Mozambique Peace Process Bulletin
Issue 23 - 17 December 1999
- Material may be freely reprinted

(Election Extra)

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President Joaquim Chissano seems close to a narrow victory over Renamo leader Afonso Dhlakama in the 3-5 December election. With about 400,000 valid votes still to be counted, Chissano’s lead is 200,000. The election itself won high praise from international and national observers, and there were very few problems reported. 
But counting has been very slow, due to the delayed installation of the provincial computer systems and to the large number of errors in the polling station report forms (editais). 
Each polling station counted its own votes at night after polling ended. This meant that the report from each polling station was filled in by candle or lamp light at 2am by a very tired polling station staff. As many as one-fifth of the reports have mistakes, many simply of arithmetic, but others which are less easy to correct. The electoral law is highly decentralised, and specifies that each province does its own preliminary count and must announce the results within 7 days. The final province was Nampula, which announced its results on Thursday, 4 days late. 


However it turns out the provincial election commissions declined to resolve all of the problems, and left the hard ones "for Maputo". Many provinces have sent as many as 10 per cent of their report forms directly to the National Election Commission (CNE) in Maputo and did not include those numbers in their provisional provincial results.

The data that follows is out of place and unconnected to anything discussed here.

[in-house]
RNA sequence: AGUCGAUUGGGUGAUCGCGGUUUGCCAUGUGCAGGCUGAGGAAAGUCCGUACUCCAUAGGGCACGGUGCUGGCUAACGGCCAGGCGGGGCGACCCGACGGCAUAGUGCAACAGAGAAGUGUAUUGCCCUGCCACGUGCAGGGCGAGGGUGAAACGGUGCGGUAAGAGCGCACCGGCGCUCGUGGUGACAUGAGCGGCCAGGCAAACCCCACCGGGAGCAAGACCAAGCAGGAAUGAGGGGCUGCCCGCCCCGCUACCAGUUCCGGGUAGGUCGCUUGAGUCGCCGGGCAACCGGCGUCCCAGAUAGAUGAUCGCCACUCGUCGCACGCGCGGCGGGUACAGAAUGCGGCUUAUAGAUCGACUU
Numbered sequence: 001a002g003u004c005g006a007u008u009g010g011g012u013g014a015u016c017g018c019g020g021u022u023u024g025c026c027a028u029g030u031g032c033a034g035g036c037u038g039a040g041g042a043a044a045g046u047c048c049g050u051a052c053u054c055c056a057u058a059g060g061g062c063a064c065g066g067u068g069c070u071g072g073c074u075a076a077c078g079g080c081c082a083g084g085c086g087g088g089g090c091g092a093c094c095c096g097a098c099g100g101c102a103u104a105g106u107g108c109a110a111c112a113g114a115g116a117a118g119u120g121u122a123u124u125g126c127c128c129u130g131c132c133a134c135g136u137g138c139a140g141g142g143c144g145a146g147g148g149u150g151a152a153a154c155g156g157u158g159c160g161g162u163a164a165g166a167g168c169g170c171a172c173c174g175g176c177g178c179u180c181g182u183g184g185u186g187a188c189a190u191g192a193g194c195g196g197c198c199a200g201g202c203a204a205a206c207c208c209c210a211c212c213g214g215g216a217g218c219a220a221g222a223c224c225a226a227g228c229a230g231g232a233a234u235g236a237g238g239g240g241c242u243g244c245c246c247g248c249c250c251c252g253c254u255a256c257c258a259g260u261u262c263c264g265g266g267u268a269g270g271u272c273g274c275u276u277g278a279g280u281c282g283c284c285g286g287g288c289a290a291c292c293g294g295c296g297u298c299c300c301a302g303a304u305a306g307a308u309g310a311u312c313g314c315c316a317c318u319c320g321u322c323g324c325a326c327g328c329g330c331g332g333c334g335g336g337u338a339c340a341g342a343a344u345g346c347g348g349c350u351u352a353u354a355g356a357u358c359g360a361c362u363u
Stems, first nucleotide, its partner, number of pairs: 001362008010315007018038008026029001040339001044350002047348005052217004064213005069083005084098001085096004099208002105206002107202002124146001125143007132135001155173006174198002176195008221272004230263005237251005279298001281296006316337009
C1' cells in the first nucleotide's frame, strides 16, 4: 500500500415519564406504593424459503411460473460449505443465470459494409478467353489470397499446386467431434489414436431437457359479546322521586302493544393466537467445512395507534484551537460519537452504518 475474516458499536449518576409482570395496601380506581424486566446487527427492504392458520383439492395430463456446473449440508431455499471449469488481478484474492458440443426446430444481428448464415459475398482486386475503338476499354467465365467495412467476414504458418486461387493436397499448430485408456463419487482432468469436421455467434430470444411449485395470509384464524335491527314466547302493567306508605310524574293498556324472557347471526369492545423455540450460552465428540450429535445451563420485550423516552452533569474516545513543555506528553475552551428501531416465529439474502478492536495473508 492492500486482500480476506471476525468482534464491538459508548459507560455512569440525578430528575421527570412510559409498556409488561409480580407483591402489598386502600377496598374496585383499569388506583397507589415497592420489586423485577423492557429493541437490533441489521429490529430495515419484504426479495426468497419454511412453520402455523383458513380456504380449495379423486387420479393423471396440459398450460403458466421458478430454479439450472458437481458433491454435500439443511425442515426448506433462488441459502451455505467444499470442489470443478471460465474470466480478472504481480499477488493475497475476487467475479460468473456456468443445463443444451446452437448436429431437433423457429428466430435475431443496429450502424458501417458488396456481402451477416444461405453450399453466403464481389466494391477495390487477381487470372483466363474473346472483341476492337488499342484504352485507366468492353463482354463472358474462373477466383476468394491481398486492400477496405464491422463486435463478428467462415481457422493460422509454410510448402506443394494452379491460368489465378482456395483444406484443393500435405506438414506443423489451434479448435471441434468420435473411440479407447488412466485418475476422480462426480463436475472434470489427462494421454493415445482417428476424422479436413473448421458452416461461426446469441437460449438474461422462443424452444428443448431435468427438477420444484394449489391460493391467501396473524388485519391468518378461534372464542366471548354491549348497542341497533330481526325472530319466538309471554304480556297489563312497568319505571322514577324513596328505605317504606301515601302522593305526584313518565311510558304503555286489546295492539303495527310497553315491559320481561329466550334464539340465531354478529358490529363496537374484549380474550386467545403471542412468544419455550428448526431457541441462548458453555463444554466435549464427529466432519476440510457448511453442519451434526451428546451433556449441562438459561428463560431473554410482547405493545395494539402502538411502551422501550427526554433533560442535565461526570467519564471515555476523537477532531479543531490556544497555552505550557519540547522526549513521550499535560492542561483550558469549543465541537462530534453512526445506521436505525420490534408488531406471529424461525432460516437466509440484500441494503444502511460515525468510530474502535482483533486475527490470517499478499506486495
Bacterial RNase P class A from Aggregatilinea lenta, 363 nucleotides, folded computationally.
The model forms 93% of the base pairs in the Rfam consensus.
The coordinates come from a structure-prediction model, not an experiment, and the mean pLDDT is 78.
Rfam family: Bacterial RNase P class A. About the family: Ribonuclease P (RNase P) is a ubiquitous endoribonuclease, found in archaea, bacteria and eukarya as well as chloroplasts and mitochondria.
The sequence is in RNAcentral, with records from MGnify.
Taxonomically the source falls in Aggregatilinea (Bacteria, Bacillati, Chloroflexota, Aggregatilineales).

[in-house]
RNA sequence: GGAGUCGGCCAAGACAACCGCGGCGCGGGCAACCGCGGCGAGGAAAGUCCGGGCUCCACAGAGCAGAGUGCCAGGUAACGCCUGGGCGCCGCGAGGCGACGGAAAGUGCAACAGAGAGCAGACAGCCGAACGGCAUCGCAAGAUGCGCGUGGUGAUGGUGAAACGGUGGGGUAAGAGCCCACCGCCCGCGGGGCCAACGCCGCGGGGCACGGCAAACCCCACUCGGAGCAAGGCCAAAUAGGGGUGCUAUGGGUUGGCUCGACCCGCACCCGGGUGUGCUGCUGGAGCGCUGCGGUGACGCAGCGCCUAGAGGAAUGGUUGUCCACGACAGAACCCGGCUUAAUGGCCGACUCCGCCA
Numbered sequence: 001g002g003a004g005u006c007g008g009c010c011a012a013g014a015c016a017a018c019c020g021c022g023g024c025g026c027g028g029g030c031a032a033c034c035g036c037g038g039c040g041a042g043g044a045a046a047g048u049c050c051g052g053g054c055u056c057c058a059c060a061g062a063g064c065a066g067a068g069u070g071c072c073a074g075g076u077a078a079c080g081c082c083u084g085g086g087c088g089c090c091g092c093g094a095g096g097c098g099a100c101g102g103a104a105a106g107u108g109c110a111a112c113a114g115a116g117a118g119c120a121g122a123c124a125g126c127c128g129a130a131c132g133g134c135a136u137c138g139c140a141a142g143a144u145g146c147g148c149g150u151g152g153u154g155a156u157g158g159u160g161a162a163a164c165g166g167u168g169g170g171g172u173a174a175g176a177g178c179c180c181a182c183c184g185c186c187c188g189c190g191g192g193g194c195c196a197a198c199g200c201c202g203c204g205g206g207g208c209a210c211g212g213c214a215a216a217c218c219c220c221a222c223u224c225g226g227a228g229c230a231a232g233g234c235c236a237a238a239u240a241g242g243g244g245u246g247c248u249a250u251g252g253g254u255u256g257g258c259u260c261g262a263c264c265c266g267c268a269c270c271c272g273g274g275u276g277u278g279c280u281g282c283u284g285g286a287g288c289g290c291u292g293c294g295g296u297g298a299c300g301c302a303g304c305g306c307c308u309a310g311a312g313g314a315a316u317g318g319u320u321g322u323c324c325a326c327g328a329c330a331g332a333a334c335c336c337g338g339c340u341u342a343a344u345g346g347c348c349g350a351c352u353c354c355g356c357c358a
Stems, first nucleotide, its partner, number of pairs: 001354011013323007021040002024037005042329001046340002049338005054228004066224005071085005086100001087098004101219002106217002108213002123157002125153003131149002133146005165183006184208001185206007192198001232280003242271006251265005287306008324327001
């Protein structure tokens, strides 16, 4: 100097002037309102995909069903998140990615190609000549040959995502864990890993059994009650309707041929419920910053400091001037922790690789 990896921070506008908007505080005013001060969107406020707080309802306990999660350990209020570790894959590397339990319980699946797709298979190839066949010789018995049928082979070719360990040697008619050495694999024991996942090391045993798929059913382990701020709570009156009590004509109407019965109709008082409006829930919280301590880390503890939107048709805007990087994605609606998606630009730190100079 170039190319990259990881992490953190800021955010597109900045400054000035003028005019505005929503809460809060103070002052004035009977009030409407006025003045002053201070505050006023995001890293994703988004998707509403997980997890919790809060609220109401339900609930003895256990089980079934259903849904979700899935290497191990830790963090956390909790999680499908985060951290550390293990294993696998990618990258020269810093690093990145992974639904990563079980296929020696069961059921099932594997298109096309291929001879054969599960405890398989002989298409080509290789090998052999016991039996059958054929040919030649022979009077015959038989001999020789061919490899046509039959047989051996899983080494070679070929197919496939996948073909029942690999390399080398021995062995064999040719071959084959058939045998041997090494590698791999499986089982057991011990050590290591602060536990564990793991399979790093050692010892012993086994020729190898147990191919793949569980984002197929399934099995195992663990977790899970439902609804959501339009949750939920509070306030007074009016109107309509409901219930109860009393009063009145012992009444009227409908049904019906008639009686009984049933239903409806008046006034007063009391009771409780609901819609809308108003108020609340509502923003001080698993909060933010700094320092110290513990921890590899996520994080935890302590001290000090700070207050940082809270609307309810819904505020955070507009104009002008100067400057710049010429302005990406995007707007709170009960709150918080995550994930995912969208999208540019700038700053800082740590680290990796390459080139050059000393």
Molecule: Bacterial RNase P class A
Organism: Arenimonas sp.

Rev Jamisse Taimo, president of the National Election Commission, at a press conference Thursday 16 December said that he estimated that about 200,000 voters were covered by the remaining problems that had to be resolved at national level. (The Bulletin's calculations suggest the figure is slightly higher, at 300,000). 
In addition, the law requires that the CNE reconsider all invalid votes ("nulos") and protested votes (of which observers report very few). Taimo estimated 250,000 invalid and protested votes in each race. 
The Bulletin estimates that about 100,000 of the invalid votes will be reclassified as valid. Adding this to the estimated 300,000 valid votes still outstanding leads to our estimate that 400,000 votes still need to be counted -- in each race. 


The National Election Commission is, by law, required to announce final results within 14 days of the close of polling -- Sunday 19 December. But there is absolutely no possibility of this.